The New York City Council voted overwhelmingly Wednesday to raise the age for purchasing cigarettes from 18 to 21, a move that would make the nation's most populous city among only a handful in the United States to target young smokers by barring them from buying smokes. It also approved a bill that sets a minimum $10.50-a-pack price for tobacco cigarettes and steps up law enforcement on illegal tobacco sales.
"This will literally save many, many lives," said an emotional City Councilman James Gennaro, the bill's sponsor, whose mother and father died from tobacco-related illnesses. "I've lived with it, I've seen it ... but I feel good today."
Mayor Michael Bloomberg, who is a strong supporter of the tough smoking restrictions, has 30 days to sign the bills into law. The minimum age bill will take effect 180 days after enactment.
"We know that tobacco dependence can begin very soon after a young person first tries smoking so it's critical that we stop young people from smoking before they ever start," Bloomberg said in a statement.
With Wednesday's vote, New York is by far the biggest city to bar cigarette sales to 19- and 20-year-olds. Similar legislation is expected to come to a vote in Hawaii this December. The tobacco-buying age is 21 in Needham, Mass., and is poised to rise to 21 in January in nearby Canton, Mass. The state of New Jersey is also considering a similar proposal.
Lawmakers who pushed for the change site city statistics that show youth smoking rates have plateaued at 8.5 percent since 2007.
"We have to do more and that's what we're doing today," said City Council Speaker Christine Quinn. "We have a real chance of leading the country and the world."
The city's current age limit is 18, a federal minimum that's standard in many places. Smoking in city parks and beaches is already prohibited as it is in restaurants.
Advocates say higher age limits help prevent, or at least delay, young people from taking up a habit that remains the leading cause of preventable deaths nationwide.
Smoker Stephen McGorry, 25, agreed with that view as he took a drag outside a midtown Manhattan bar.
"It just makes it harder for young people to smoke," said McGorry, who started lighting up at 19. He added that had the age been 21 when he took up the habit, "I guarantee I wouldn't be smoking today."
But cigarette manufacturers have suggested young adult smokers may just turn to black-market merchants. And some smokers say it's unfair and patronizing to tell people considered mature enough to vote and serve in the military that they're not old enough to decide whether to smoke.
"New York City already has the highest cigarette tax rate and the highest cigarette smuggling rate in the country," said Bryan D. Hatchell , a spokesman for R.J. Reynolds Tobacco Company, which makes Camel and other brands. "Those go hand in hand and this new law will only make the problem worse."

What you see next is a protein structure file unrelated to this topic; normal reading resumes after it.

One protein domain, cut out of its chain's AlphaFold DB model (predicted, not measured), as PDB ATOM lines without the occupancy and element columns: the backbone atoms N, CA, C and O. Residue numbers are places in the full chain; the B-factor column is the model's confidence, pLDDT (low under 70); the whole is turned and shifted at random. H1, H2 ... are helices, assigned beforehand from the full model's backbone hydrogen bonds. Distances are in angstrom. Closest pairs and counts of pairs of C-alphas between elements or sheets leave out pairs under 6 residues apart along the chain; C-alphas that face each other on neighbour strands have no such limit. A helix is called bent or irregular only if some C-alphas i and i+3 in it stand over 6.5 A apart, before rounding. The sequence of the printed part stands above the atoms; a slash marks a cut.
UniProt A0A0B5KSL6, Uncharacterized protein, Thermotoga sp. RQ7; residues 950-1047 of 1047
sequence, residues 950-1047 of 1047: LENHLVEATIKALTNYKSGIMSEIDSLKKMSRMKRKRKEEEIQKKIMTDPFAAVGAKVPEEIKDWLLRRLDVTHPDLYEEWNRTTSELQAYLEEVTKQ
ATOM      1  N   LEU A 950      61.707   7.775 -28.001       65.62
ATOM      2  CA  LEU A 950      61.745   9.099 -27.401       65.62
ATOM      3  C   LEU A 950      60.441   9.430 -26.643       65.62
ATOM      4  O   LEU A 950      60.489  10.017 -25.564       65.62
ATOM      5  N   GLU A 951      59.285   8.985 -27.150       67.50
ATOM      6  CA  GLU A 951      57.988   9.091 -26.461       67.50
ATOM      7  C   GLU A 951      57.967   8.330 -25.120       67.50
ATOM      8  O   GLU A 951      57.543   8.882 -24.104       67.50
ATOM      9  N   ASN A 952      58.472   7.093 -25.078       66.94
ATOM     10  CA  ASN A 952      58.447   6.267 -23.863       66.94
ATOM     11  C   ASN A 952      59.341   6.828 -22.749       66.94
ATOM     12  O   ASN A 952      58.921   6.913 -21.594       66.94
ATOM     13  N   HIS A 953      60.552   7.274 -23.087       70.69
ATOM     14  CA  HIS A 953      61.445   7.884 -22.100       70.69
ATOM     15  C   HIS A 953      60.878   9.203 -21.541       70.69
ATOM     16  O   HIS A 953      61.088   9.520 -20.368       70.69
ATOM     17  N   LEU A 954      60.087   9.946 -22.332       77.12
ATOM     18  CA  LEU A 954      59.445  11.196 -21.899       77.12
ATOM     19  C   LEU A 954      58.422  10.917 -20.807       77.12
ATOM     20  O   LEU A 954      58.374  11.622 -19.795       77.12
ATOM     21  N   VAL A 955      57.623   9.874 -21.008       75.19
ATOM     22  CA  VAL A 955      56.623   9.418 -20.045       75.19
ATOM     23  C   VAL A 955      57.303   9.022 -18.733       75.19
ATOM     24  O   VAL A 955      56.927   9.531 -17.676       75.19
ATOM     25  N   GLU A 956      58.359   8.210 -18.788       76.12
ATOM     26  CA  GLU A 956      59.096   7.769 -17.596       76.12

A coalition of bodegas and tobacco store owners funded by tobacco-manufactures also slammed the council's vote Wednesday, particularly the bill that sets the minimum prices and bans tobacco product discounts and coupons.
Ramon Murphy, president of the Bodega Association of the U.S., said the new rules will drive people to illegal sellers who do not care about the age of their buyers.
Another anti-smoking initiative pushed by the Bloomberg administration was previously shelved ahead of Wednesday's vote.
The mayor proposed in March a bill modeled on laws in Iceland, Canada, England and Ireland to require shops to keep tobacco products in cabinets, drawers, under the counter, behind a curtain or in other concealed spots until a customer asked for them. He said the displays "invite young people to experiment with tobacco."
But a similar measure had been rescinded in suburban Haverstraw, N.Y., after cigarette manufacturers sued. They said it violated their companies' free speech rights to communicate with consumers about their products' availability and prices.
The city Health Department said in a statement that the measure was taken off the table because "with the arrival of e-cigarettes, more time is needed to determine how best to address this problem."
E-cigarette makers say their products are healthier than tobacco, and a trade association leader bristled at the city's proposal to prevent people under 21 from buying them.
"Is 21 the right number? People can join the Army at 18," said Ray Story, founder of the Atlanta-based Tobacco Vapor Electronic Cigarette Association.
Newsstand clerk Ali Hassen, who sells cigarettes daily to a steady stream of customers from nearby office buildings, said he didn't know if the new age restrictions would do any good.
While he wouldn't stop vigilantly checking identification to verify customers' age, Hassen doubted the new rules would thwart determined smokers.
"If somebody wants to smoke, they're going to smoke," he said.